With federal funding, redistricting, local planning, and economic development prospects on the line, Orlando and Orange County Mayors joined Florida TaxWatch President Dominic Calabro Wednesday to pledge local efforts to strive toward a complete count in the 2020 federal census.
“We want to make Florida count,” said Calabro, whose organization has been at the forefront of census complete-count efforts since the 1980s.
It is the third of numerous stops he and TaxWatch are making around Florida seeking to foster local census support efforts.
“The importance of a 2020 census simply cannot be overstated. It affects everything from health care, transportation, economic development, roads, university funding, K-12th-grade funding, early learning, the very dynamics of our entire community,” Calabro said.
Orlando Mayor Buddy Dyer announced the creation of an Orlando Census Complete Count Committee, chaired by Leila Allen, who has worked with the city’s housing department and the Orlando Housing Authority
Orange County Mayor Jerry Demings appointed Melvin Pittman to chair Orange County’s Census Complete Count Committee. He retired in 2013 from a long career in urban planning and public services with the county.
They and other area leaders, notably Orlando City Commissioner Sam Ings, state Sen. Victor Torres, and state Rep. Geraldine Thompson, all laid out the challenges that Orlando and Orange County face as much as anywhere in the state, and some perhaps far more.
— A massive influx of Puerto Rican migrants;
— Black immigrants from the Caribbean, notably Haitians, Jamaicans, and Bahamans; African Americans and other minority communities in general;
— A highly transitory population;
— And undocumented immigrants.
Undercounts are predicted for all of those communities.
Demings, in particular, raised the concern over getting a full count of immigrants, including concern about undocumented immigrants, who count as residents regardless of their legal residency status.
“We are a very diverse community with a lot of new immigrants. In some ways some may be undocumented, who because of, really, I guess, the point of time that we are living in, will probably be reluctant to participate in the count itself. But we want to make sure we count all people,” Demings said. “We want to make sure we get our fair share.”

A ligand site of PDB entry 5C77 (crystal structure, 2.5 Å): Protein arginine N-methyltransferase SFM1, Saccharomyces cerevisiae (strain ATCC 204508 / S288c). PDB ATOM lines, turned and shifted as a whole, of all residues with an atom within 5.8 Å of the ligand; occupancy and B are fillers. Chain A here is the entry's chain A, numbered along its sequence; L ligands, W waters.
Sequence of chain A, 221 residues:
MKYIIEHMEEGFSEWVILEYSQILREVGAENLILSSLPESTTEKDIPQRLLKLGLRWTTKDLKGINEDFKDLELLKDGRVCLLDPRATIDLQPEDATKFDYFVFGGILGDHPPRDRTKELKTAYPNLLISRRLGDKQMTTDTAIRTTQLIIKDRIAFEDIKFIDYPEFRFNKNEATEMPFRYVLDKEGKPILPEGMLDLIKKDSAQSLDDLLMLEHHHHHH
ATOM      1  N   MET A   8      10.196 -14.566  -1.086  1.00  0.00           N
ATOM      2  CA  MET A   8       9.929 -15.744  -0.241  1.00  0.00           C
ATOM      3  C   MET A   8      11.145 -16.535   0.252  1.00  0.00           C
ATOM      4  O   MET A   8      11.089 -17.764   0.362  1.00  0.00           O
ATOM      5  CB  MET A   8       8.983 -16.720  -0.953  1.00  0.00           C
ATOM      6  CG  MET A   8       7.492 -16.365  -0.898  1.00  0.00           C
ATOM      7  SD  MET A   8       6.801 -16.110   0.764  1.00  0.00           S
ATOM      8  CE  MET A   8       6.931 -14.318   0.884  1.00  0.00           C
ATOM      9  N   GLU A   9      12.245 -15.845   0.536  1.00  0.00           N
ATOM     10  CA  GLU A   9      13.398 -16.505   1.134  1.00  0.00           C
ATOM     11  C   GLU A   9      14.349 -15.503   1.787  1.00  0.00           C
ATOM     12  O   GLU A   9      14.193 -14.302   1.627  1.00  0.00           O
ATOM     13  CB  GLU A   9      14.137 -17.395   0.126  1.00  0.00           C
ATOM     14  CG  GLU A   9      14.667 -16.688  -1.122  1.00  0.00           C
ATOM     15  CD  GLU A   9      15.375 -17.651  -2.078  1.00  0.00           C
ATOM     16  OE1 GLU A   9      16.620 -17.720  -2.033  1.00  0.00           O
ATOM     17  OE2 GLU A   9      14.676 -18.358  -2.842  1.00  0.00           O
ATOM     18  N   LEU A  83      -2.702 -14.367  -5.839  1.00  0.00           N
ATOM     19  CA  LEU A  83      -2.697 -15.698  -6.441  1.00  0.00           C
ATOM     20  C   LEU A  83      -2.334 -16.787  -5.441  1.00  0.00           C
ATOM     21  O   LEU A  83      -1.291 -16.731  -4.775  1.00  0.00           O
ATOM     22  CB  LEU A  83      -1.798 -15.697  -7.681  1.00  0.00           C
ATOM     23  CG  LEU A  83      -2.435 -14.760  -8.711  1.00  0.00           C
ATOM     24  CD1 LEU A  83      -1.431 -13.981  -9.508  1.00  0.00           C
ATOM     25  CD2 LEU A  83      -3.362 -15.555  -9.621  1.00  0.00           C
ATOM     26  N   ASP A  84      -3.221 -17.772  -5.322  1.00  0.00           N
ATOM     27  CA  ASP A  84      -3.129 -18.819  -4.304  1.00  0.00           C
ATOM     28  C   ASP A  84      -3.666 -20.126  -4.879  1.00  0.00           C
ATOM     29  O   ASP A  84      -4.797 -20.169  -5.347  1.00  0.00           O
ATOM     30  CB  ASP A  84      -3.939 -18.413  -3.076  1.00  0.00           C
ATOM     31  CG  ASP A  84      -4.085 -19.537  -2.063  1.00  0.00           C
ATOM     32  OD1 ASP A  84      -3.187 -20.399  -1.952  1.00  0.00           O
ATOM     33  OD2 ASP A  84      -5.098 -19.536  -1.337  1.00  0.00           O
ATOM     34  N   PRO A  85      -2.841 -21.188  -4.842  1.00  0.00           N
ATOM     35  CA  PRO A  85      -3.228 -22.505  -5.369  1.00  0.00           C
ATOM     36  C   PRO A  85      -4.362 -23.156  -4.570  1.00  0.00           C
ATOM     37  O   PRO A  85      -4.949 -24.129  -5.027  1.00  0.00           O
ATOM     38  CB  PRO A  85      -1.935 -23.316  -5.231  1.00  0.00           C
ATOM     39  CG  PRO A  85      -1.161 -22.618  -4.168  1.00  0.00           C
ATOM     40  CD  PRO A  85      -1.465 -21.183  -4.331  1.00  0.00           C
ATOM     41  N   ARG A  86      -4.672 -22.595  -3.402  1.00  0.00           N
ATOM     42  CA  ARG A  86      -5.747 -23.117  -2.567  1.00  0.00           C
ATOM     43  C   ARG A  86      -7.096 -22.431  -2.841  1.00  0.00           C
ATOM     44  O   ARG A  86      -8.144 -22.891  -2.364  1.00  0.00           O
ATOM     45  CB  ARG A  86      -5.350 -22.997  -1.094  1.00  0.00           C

He also pushed the economic development angle: national and international businesses rely in part on census counts to decide where to place or expand factories, offices and stores. The local governments and school districts use the counts to help plan new schools, roads and transit, and where to provide services.
“We want to make sure our residents fully understand the role they play in the next census,” Demings said.
TaxWatch is citing the stakes: 132 separate federal programs shell out $700 billion a year in tax money back to the states and local communities based on census counts. Florida, already the third-most populated state, has seen previous undercounts estimated at more than 200,000, meaning this year’s proportionately, could come out 300,000 low.
“That like not counting Orlando,” Calabro said.
Torres noted the large migration from Puerto Rico and other Caribbean, Central American, and South American countries, such as Venezuela, into Central Florida in the past few years.
“You can rest assured that I will be doing my part in making sure our Latinos in the community are counted in the census,” Torres said.
Thompson used the moment to urge Gov. Ron DeSantis again to appoint a census commission or task force, not unlike the ones Dyer, Demings and other local leaders are doing, and as did then-Gov. Charlie Crist in 2010.
“That hasn’t occurred at this point, so I am very happy to be here with our mayors because they are taking the responsibility at the local level to do what we should be doing at the state level,” Thompson said.
Ings, who is running against Dyer in the 2019 Orlando mayoral election, raised the concern that counts could be inaccurate in smaller ways. He noted that there is a grave concern that black Caribbean immigrants and black Hispanics, might not identify themselves as black, but it is important to accurate racial counts to get the word to them to do so.